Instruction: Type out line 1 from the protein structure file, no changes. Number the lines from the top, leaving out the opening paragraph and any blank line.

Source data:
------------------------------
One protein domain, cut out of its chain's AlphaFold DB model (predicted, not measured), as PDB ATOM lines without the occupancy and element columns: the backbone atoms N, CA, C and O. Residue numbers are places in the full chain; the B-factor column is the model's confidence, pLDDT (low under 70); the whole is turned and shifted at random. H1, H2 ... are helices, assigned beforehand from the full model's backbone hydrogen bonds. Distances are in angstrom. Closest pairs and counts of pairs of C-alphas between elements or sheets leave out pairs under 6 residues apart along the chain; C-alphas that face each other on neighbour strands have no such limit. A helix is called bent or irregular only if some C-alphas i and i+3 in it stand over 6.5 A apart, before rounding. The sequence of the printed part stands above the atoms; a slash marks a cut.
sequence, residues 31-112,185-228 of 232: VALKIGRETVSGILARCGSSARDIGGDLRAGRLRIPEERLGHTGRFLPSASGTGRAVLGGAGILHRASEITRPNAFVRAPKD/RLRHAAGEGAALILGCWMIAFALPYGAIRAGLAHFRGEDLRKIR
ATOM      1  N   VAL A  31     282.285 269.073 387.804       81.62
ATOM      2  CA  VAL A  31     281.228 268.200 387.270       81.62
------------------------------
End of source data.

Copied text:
sequence, residues 31-112,185-228 of 232: VALKIGRETVSGILARCGSSARDIGGDLRAGRLRIPEERLGHTGRFLPSASGTGRAVLGGAGILHRASEITRPNAFVRAPKD/RLRHAAGEGAALILGCWMIAFALPYGAIRAGLAHFRGEDLRKIR